The New Math: How to Predict My Annihilation


I love my husband. But sometimes, just sometimes, I’m pretty sure he’s replaced with a changeling while I sleep. A stupid changeling. Or maybe just one that hates me.

Normally he’s quite bright. It’s not odd to see him watching a TV show on quantum theory or listening intently to C-SPAN.

Normally he loves me, too – when I came home from California, it was to a dozen roses, a clean kitchen and a congratulatory card on my unexpected promotion.

So I’m not really sure how to qualify this changeling.

‘Cause there’s this thing with the dog.

We have an airline cable jacked to the end of the L-shaped front ramp where we can hook her in the early AM and late PM outings while we scurry back inside and stay warm.

Said cable will, if unfettered, reach all the way to the porch door, where it will conveniently hook onto a screw on the side of the ramp railing.

The dog itself is big – a St. Bernard – and she’s still young so she has an explosive amount of energy.

In the morning, if she has a head on me, she can yank me all the way down to the bottom of the ramp before I can blink.

So my one request of my husband is please, when you bring the dog in from her night outings, hook the cable to the screw so I can get to it before she hauls me off into the path of oncoming traffic in the morning.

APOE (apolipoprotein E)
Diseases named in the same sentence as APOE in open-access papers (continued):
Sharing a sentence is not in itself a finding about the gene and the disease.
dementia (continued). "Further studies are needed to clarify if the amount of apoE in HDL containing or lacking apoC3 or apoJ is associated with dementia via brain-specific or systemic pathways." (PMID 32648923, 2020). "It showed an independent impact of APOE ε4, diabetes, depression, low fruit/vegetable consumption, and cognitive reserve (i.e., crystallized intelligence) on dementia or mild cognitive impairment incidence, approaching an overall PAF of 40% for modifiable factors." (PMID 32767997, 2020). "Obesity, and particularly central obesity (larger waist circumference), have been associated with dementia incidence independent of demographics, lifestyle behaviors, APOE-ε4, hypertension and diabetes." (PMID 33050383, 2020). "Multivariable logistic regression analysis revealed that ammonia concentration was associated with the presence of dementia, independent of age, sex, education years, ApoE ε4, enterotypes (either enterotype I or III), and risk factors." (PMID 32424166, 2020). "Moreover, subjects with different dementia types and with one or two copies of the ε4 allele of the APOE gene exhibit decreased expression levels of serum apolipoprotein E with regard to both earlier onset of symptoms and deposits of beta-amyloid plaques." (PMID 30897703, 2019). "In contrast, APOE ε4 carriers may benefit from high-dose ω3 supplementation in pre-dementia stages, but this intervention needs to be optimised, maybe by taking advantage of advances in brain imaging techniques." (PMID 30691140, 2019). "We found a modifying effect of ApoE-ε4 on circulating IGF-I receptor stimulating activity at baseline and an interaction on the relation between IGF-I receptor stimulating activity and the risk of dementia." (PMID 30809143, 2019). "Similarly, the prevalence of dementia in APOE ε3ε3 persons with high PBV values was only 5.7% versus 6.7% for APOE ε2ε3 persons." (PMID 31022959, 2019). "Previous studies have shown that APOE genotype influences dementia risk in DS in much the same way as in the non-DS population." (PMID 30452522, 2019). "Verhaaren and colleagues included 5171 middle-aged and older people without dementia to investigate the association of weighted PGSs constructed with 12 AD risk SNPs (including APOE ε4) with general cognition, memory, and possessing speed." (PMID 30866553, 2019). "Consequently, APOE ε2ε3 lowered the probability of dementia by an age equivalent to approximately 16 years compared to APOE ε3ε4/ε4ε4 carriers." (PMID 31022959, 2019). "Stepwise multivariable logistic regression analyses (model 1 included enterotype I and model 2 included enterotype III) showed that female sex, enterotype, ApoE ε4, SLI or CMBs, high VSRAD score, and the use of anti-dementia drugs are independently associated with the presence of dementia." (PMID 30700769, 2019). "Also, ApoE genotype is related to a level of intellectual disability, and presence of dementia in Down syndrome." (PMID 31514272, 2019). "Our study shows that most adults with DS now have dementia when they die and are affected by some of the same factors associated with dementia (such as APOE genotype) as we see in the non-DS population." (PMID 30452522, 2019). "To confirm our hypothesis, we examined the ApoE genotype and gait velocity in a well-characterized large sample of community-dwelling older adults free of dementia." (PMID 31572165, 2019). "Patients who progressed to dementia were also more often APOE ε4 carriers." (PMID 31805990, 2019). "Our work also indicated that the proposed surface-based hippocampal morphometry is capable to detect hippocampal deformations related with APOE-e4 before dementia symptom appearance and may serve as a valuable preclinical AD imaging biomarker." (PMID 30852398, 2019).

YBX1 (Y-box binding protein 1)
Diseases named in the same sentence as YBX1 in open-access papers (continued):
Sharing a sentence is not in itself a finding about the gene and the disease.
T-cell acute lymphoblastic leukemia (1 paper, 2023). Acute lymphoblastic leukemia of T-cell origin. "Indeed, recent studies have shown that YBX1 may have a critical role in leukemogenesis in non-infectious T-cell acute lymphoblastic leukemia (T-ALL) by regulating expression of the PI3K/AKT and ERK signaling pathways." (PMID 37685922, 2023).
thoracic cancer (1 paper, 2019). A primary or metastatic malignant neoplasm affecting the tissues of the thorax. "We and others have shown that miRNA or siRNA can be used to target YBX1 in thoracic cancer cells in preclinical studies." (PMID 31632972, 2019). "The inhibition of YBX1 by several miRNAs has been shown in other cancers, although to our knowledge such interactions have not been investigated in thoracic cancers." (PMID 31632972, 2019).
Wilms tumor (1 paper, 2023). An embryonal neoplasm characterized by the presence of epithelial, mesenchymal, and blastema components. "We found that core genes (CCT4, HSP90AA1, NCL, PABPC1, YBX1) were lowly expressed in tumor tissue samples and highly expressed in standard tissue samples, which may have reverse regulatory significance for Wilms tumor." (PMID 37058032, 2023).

Simple, right?

Like string theory.

Most days, I wrestle with the dog, untangling the cable while she wraps herself around me with the leash. I swear, I rave at the dog, and I wish we’d gotten a different pet. A mouse lemur, maybe. They’re cute; they fit in your pocket.

Zwerg-Mausmaki (Microcebus myoxinus)

Today was a bit different. It iced overnight, just a little bit. So little in fact, that I didn’t actually notice it.

I hooked Nib up to the leash, opened the door and of course the hook was wrapped around the post at the bottom of the ramp. Stupid changeling.

One step forward,  then I found myself hurtling down the ramp, ramming up against the railing at the end and flipping backwards to slide under said railing. There may have been a concussion when my head bounced off the ramp floor.

The dog’s momentum, coupled with the icy film, propelled me further across the lawn until I came to rest (slam) against the tree that stands between the ramp and the road. There was definitely blood.

Nib, in the manner of all dogs, went around the tree in the opposite direction that I did, compelling me to drop the leash, lest I sever an arm.

She took off, racing around the house while I hauled myself up to find that I’d been lucky enough to slide into the brown leftovers of last night’s outing.

By the time I’d skated my way back up the ramp and gotten the dog corralled, I decided that the changeling had a carefully crafted and astonishingly simple formula for my demise.

Ramp + Dog + Ice = OH MY GOD, I’M GOING TO DIE!

 

 

 

 

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2 thoughts on “The New Math: How to Predict My Annihilation

    • Once my ears stopped ringing,I thought it was pretty funny – visual of me hitting that rail full tilt at hip level rocketing backwards to be towed against the tree cracked me up. Kind of wish I could have seen myself.

      Like

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